• Zhou vs Nietes

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    Conrad M. Cariño

    Conrad M. Cariño

    While it is not yet official, the bout between our very own Donnie “Ahas” Nietes and China’s Zhou Shiming is one interesting subject.

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    Nietes is the very antithesis of Shiming, because the Filipino does not have an amateur career while the Chinese has won two Olympic gold medals (2008 and 2012) and another gold in the 2011 World Amateur Boxing Championships. From what I have read, Nietes was a janitor in a boxing gym when he decided to lace up gloves, and his discipline and grit resulted in his collaring world titles in two divisions (minimum weight or 105 pounds and junior flyweight or 108 pounds).

    Nietes (39-1-4 with 22 knockouts) is the No. 3 contender in The Ring magazine’s flyweight rankings while Shiming (9-1-0 with 2 KOs) is at No. 9. Although the Chinese is the World Boxing Organization flyweight champion, he is ranked lower than the Filipino who has yet to win a crown in the division.

    Pitting n professional boxer with an outstanding amateur record against a multi-weight champion with no amateur experience is a potential marquee bout, but by the way I see things, Shiming will have a hard time shining against Nietes.

    Even without an amateur career, Nietes is one of the few Filipino fighters who has good offensive and defensive skills, and has an edge in punching power.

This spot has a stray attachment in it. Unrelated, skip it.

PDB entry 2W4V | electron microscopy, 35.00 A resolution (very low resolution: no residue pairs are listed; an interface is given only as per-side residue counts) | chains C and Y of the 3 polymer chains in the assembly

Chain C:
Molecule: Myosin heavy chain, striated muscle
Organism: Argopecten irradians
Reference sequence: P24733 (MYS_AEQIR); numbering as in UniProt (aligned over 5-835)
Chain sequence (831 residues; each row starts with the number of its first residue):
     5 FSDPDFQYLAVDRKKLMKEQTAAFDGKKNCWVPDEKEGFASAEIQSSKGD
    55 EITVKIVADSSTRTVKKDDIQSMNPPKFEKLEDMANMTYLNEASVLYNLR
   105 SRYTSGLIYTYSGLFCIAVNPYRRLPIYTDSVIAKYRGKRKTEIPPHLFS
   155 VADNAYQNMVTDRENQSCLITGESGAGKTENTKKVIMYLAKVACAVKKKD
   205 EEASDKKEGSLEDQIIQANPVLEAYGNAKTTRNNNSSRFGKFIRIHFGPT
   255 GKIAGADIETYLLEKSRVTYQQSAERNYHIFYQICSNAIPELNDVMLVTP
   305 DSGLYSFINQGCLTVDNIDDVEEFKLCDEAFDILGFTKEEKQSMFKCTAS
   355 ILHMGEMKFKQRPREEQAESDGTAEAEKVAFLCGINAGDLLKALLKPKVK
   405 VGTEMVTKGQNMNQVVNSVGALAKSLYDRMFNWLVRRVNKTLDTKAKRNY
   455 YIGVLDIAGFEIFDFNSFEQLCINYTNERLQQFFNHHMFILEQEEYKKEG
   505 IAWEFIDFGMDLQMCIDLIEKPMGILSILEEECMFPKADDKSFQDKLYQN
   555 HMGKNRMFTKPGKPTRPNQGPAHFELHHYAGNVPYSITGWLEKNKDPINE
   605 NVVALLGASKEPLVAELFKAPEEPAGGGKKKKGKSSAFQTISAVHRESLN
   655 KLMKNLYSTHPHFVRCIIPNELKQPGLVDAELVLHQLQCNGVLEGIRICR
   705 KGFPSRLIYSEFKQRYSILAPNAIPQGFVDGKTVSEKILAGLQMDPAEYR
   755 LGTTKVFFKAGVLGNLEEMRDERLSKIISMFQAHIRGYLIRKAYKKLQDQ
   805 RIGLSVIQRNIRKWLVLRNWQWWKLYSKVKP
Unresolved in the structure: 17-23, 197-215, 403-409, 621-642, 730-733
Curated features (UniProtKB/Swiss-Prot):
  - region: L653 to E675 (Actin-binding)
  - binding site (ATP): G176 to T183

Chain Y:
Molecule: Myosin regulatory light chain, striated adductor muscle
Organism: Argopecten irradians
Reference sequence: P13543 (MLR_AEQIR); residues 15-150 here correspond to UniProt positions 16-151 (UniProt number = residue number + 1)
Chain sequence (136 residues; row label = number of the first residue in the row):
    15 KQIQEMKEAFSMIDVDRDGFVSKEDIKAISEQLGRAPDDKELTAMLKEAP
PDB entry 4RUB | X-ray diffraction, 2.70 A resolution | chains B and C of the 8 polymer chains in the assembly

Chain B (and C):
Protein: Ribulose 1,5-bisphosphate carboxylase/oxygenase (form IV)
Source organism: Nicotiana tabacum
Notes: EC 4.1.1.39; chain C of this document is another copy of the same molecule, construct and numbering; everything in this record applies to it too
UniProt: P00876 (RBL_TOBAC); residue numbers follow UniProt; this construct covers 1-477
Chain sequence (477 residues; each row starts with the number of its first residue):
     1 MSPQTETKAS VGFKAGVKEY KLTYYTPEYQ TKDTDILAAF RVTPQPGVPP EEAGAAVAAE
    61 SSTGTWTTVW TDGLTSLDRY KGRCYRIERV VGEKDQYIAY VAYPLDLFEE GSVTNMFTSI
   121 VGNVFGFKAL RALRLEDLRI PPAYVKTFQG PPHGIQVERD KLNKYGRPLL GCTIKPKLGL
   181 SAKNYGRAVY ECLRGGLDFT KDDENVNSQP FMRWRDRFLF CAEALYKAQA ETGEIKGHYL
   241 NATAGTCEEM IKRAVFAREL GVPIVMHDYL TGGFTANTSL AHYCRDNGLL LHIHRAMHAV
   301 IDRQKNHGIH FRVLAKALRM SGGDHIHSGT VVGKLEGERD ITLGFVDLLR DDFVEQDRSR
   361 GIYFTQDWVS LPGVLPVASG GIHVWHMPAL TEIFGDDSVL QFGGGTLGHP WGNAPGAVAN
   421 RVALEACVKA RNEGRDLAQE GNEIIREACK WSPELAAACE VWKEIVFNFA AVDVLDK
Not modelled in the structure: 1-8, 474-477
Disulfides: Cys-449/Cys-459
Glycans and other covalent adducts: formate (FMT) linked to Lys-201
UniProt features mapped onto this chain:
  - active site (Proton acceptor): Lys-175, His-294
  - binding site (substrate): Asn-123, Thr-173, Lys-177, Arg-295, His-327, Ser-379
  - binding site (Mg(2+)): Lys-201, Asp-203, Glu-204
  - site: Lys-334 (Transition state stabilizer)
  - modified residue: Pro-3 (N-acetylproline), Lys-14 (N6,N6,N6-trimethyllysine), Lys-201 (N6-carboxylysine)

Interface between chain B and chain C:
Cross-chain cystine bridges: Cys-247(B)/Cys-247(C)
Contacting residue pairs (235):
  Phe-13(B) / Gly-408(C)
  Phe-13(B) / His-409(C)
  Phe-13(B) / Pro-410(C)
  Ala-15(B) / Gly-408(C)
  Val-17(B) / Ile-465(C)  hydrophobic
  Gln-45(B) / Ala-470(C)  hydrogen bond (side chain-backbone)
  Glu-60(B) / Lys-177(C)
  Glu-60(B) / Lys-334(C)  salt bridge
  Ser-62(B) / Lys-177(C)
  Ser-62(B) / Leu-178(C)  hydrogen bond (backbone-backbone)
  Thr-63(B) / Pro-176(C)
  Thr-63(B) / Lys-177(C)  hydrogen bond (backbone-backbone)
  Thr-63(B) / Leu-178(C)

Both fighters do not have an edge in physical make up, with Shiming standing 5”4.5’ with a 64.5-inch reach and Nietes measuring 5’3” with a 65.5-inch wingspan.

    Since Nietes vs Shiming has not yet been made official, I really doubt if the Chinese would be willing to risk getting into the ring with a fighter like Nietes.

    But please, let this fight push through.

    Even if Nietes has the edge in skills and punching power, the Chinese has proven to be gritty fighter who is willing to trade. And he can take a punch!

    Also, Shiming can throw combinations once he sees his opponent reeling or when he realizes he can trade leather without hitting the deck.

    Shiming also feels he is carrying the weight of his country whenever he enters the ring, and realizes he must always give his best to win. But that could be the cause of his downfall if he faces Nietes.

    Nietes can also throw combinations and is good at setting up his right cross and Shiming proved to be somewhat of a sucker for the right cross when he faced Thailand’s Amnat Ruenrong in March 2015 in a losing bid for the International Boxing Federation world flyweight title. It must have been painful for Chinese boxing fans who watched that bout because the Thai boxer toyed with Shiming at some points of the fight.

    Against lesser opponents, Shiming is willing to trade leather and moves a lot. But against Ruenrong, he chose to face the Thai squarely and tried to land the one punch or combination to turn the tide. The Chinese failed.

    Ruenrong is No. 5 in The Ring flyweight rankings and he deserves to be in that spot despite not having a world championship.

    With Nietes ranked No. 3 in The Ring flyweight rankings, we can somehow conclude the Filipino is better than the Thai fighter. Ruenrong’s record is 17-1 with 5 KO and lost by knockout to our very own Johnriel Casimero, the IBF flyweight champion, in June this year. Casimero (23-3 with 15 KOs) is No. 2 in The Ring flyweight rankings.

    I’m not going to make any bold predictions on Nietes vs Shiming but it’s obvious the Chinese will have his hands full against the Filipino. So is this a marquee bout? Or does it look like a cobra or anaconda is going to swallow its prey?

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